And just when I came back from the field in October 2016, as I was thinking of a way I could organise a workshop in Brazil, or a project to support the unions locally and give something back to them, I was made aware of the cleaners’ movement at the LSE. The cleaners are all migrant workers, all black or minority ethnic, they earn less than £10 an hour, and work under very hard conditions. They are not directly employed by the LSE, but I’ll leave the discussion on subcontracting for another time. A lot of them are women. A lot of them had a different job back home, some Latinos have a degree but because they do not speak English they cannot use it here. And so here I was, in my nice PhD office at the LSE, writing about intersectionality and domestic workers in Brazil, while these migrant cleaners were protesting against their harsh working conditions at the LSE, and campaigning for equal rights just under my nose. I had to do something. I attended some union meetings, went to their events, and started getting involved in the campaign.

Image credits to: Peter Marshall

One thing that really surprised me, is the similarity between their stories and my participants’ stories in Brazil. I guess I was surprised because I never expected working conditions in the UK, and even less so at the LSE, to resemble that much those of the poorest workers in Brazil. But they are subjected to the same types of harassment, disciplining, mistreatments and prejudice. Cleaning is not a dignified job, not in Brazil, not in the UK, not anywhere. And in fact, many friends told me: “you didn’t have to go that far to study what you’re studying”.

I also kept feeling uncomfortable because I cannot reconcile the fact that we, feminist and critical thinkers, are sitting here, enjoying very good material conditions to do our work, while the cleaners are being undermined and devalued. We are directly complicit with this situation. Black and migrant people are literally cleaning after us so that we can read, think and write. And they are under a lot of pressure for doing it quickly, efficiently, and silently.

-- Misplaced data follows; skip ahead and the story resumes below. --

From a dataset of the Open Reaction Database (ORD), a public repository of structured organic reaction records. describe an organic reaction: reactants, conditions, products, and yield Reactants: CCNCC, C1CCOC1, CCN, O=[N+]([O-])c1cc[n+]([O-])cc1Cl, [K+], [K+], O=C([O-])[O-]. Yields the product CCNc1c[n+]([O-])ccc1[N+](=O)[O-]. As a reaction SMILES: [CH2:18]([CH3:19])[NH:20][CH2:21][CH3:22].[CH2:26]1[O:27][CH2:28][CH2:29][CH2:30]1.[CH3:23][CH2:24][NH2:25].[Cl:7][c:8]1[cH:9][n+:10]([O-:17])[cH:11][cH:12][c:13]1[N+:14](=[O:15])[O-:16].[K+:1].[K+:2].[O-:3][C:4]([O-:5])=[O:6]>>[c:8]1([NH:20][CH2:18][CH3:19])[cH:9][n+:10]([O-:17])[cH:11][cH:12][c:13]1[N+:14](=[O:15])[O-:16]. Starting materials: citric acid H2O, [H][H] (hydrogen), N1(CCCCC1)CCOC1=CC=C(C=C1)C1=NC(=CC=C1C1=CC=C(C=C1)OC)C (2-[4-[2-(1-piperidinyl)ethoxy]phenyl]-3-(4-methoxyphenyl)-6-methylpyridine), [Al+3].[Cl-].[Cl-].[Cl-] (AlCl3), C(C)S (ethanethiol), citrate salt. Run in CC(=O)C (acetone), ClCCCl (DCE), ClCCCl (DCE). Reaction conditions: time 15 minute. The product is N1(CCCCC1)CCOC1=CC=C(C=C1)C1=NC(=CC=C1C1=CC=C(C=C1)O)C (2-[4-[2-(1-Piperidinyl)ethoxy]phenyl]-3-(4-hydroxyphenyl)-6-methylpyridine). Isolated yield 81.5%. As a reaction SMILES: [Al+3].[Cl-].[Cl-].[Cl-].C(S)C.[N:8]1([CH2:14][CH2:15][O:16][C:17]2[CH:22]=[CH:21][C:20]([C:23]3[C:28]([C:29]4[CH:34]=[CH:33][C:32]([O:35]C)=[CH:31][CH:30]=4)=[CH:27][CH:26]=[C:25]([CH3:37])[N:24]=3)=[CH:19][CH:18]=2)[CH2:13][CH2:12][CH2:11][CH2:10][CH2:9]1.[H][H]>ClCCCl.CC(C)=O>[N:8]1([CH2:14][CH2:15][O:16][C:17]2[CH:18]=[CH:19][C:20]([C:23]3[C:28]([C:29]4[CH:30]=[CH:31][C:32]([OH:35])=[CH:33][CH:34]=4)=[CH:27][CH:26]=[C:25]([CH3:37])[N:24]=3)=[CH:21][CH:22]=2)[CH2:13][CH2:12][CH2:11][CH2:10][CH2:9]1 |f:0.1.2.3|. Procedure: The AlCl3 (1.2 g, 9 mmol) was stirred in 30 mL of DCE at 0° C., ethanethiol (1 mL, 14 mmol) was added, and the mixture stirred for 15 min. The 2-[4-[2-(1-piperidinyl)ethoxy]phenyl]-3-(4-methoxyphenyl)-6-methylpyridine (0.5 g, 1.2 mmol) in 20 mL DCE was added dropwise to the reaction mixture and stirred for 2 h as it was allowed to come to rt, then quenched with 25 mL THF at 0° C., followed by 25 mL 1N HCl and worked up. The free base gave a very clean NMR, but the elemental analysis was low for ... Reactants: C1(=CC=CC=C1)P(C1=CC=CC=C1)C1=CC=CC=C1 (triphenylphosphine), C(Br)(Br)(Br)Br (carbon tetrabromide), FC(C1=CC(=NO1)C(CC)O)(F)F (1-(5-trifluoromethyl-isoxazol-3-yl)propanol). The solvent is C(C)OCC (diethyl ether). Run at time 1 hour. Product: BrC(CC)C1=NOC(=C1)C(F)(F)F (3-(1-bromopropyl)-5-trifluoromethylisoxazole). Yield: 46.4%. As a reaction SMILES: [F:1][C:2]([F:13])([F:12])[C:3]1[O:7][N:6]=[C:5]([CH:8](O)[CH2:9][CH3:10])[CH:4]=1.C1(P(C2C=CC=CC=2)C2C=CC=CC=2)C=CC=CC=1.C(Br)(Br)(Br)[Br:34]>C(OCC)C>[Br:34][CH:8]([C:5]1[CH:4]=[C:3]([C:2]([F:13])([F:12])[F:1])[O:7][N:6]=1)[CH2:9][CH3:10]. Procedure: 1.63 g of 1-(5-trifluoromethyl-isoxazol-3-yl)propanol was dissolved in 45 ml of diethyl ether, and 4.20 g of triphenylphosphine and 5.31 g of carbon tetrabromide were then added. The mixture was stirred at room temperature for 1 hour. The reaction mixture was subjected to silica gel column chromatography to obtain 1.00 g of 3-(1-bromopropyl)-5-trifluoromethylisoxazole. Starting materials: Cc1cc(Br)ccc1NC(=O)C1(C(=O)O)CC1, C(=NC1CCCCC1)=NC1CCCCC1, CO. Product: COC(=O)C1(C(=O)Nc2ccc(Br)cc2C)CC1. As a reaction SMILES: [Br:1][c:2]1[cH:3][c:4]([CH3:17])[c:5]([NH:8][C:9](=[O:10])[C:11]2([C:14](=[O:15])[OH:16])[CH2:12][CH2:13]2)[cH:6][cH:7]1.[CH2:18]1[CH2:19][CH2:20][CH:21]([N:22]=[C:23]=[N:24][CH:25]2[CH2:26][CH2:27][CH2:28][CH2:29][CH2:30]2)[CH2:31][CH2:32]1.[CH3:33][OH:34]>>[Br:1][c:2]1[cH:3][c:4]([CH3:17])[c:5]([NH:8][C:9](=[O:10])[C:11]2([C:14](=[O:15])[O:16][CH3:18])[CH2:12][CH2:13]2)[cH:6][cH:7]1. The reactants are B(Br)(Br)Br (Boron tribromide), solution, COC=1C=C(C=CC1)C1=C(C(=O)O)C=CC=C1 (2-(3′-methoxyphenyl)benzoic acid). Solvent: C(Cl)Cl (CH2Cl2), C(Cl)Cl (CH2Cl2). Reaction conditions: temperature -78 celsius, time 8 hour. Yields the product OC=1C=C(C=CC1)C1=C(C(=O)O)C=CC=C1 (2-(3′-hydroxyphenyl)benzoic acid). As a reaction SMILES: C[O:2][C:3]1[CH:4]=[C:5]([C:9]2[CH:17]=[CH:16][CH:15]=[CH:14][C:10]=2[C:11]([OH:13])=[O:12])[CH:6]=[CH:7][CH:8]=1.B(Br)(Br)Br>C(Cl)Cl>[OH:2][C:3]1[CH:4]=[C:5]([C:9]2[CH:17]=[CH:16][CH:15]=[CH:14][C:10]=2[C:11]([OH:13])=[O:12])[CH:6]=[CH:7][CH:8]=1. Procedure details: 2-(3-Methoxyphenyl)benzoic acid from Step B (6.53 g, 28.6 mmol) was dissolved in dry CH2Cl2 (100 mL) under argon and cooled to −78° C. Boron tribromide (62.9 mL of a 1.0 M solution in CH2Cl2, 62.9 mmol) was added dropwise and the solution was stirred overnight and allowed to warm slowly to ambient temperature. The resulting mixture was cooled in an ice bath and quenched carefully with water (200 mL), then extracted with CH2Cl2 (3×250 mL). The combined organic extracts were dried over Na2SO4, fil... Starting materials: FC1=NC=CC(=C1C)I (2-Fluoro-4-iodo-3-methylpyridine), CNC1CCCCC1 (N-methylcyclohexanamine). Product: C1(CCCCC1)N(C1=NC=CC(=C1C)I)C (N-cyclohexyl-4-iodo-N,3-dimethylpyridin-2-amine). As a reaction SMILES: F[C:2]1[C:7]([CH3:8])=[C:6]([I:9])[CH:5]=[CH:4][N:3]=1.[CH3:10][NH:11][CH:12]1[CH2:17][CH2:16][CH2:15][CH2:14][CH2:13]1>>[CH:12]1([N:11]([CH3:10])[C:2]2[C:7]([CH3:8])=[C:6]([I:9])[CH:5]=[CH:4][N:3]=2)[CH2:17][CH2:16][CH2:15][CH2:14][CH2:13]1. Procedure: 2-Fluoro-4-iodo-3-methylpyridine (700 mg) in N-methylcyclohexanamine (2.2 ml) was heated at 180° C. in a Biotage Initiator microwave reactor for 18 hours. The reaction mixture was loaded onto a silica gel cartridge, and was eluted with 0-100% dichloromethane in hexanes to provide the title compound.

But here again, my privileged position means I can do something, and this particular campaign is one way for me to put in practice my theory. As an LSE student, I can say out loud what I think, and stand in solidarity with the cleaners, without facing any of the consequences they will face if they go on strike. I won’t lose my wage; I won’t get fired. I can write about it, I can take part in their protests, give money to their strike fund, organise solidarity actions with and for them. These are all very easy things that I can do because I am a PhD student and not a cleaner.

To conclude, I would like to emphasise one very important thing: recognising our privilege is a necessary step, but it is not enough. What matters is what we do with it, and how we try to use it to have an ethical practice that speaks back to our theory. For me personally, it seems impossible to think and write about intersectionality and subalternity while black migrant sub-contracted and exploited workers are cleaning after me; I need to take action. My involvement in the campaign won’t make my privilege go away, and it won’t solve 500 years of coloniality and imperialism. But it might help improving cleaners’ working conditions and revalue their labour, which is ultimately what I also call for in my PhD, and what domestic workers are asking for in Brazil.


Louisa Acciari is a PhD student at the Gender Institute and a member of the editorial team. She works on the mobilisations of domestic workers in Brazil. Her research interests include social movements; feminist and post-colonial theories; the intersections between gender, race and class; and Brazilian politics.